When, in 2011, Samantha Cameron, former creative director at Smythson and wife of former UK prime minister David Cameron, purchased a copy of the Arco lamp (designed in 1962 by Achille & Pier Giacomo Castiglioni) online, the resulting spotlight on these poor-quality reproductions led to controversy, and to the director of Elle Decoration UK to refer to Cameron’s choice as “cheap, hypocritical and fake”. While fakes in the fashion industry have always been frowned upon by the press and more informed consumers, in design, reproductions has never had the same level of condemnation, due partly to the public being unaware of them and because they are wrongly celebrated as a form of democratisation of design.
Designed by Hans J. Wegner, in 1949, the CH24 chair, better known as the Wishbone Chair, is an excellent example of pieces that have been copied unethically over the decades. Despite the apparent aesthetic similarity between the original and the copy, when placed side by side the differences stand out a mile. In the original Carl Hansen & Søn model, the proportions and thickness of the materials are perfect, the upper ‘arch’ of the back is a single, solid piece (without joints), the wood is knot-free and the interweaving of the paper cord of the seat is compact and firm.
The copies fail miserably at presenting these characteristics, producing a poor reproduction of the piece designed by Wegner, due to the use of poor quality materials and flawed construction.One of four pieces developed by the designer for Carl Hansen & Søn when he started working with the brand in the late 1940s, the Wishbone Chair fully reflects the philosophy of Danish design, revealing essential and organic lines, attention to detail and an exceptional appreciation of craftsmanship. In addition to this, the chair mirrors Wegner’s respect for wood and his original training as a cabinetmaker, which enabled him to take this material to its limits, and to always produce pieces of great elegance.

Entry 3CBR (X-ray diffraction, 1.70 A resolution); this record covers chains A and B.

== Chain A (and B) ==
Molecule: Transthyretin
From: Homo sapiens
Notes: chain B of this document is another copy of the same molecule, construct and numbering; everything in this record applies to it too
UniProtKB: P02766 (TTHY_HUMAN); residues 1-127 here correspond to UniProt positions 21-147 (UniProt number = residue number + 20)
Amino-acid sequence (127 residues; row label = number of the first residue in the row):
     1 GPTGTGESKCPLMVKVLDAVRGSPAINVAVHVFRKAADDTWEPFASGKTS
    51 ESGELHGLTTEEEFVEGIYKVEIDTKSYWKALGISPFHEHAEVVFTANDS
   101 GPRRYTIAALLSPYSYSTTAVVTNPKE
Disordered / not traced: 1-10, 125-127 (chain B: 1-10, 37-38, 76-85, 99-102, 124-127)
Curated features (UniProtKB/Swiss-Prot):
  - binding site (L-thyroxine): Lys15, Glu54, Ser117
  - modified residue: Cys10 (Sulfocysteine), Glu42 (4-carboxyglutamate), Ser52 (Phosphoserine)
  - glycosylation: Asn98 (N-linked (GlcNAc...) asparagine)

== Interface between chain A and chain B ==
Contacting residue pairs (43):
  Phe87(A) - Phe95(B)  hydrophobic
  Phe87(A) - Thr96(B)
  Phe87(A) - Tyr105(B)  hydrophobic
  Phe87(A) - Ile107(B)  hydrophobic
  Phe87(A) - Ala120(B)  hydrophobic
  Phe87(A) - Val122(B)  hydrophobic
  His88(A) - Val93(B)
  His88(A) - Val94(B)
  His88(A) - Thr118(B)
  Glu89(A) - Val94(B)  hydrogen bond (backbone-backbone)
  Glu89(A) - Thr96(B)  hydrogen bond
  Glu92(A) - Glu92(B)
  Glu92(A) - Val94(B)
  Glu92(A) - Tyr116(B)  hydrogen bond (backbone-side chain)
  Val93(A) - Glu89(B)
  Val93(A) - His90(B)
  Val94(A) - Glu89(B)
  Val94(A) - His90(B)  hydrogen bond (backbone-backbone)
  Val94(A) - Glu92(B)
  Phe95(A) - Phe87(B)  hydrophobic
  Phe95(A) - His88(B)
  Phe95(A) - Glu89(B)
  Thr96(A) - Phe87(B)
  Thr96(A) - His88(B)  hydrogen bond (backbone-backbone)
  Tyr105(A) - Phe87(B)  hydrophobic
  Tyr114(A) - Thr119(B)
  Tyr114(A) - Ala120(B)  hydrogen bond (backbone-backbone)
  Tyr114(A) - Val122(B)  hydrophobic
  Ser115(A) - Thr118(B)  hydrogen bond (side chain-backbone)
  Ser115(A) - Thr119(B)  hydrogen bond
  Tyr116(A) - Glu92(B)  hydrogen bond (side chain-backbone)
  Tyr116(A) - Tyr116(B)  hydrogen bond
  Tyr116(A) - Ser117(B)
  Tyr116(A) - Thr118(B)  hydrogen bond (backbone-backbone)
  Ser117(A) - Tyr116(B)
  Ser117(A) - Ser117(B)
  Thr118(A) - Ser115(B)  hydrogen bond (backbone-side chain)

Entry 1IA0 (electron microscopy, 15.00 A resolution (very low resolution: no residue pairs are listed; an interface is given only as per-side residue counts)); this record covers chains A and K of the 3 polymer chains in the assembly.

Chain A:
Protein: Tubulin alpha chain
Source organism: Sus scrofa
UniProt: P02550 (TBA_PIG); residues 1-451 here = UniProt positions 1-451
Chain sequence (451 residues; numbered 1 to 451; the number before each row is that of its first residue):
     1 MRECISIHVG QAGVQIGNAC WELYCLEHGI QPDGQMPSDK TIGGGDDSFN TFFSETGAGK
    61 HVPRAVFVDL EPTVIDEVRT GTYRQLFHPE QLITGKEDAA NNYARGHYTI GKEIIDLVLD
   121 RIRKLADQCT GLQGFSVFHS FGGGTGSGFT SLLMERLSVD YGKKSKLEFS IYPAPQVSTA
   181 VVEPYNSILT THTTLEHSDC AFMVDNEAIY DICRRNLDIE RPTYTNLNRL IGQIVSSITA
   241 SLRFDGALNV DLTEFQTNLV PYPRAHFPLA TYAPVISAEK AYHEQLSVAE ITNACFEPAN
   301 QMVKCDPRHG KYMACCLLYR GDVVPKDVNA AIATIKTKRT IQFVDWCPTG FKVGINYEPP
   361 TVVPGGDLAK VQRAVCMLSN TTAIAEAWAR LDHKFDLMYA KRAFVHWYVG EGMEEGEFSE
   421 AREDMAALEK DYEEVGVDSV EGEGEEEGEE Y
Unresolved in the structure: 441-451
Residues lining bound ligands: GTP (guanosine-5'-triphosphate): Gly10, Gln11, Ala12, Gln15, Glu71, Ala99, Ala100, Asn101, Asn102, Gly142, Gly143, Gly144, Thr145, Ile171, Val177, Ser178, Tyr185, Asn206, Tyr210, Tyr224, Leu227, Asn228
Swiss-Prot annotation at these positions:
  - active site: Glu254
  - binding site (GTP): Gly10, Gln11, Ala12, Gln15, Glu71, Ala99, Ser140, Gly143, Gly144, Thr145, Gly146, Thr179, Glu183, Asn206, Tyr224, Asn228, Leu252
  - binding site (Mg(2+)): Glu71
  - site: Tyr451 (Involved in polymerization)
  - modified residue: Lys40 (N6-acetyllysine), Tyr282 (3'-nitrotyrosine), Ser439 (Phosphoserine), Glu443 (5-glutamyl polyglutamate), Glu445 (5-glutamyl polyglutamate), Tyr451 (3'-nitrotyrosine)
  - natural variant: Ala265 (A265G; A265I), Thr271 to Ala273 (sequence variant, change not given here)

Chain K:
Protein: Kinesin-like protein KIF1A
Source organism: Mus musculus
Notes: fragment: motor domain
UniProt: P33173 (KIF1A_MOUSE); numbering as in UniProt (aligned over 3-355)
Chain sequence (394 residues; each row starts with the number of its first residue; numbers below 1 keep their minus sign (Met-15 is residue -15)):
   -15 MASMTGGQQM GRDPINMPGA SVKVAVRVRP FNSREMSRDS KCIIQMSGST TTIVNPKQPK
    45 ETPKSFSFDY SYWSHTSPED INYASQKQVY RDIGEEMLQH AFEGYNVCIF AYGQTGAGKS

Seemingly simple, the CH24 goes through more than 100 manufacturing steps, with most carried out by hand, over a period of about three weeks, until it is ready to be delivered to its users all around the globe.
Carl Hansen & Søn’s focus on the quality of materials and on craftsmanship has ensured that the Danish brand has enjoyed sustained growth in recent years, avoiding the effects of the market of copies produced in the Far East.
Proof of its healthy countenance and its faith in local manufacture is revealed in the opening of its new factory, in 2014, the year in which Hans Wegner would have celebrated his 100th birthday. The new factory in Gelsted – located at a site previously occupied by a window manufacturer, which had in the meantime left the country to produce in other parts of Europe – reflects its success abroad and the public’s appreciation of the long tradition of the brand founded in 1908 by the grandfather of current CEO Knud Erik Hansen. As one of the major trailblazers of the Nordic style, Carl Hansen & Søn enjoyed its golden era in the 1950s and 1960s, bringing together two of the most iconic figures in Danish design: Hans J. Wegner and Holger Hansen, the current CEO’s father.
“They had a mutual need for each other. The commercial side was driven by a love of wood and the desire to produce quality wooden furniture. Both were excellent cabinetmakers, but my father was also a businessman. So they complemented each other, and also had a very strong friendship,” explains Knud Erik Hansen.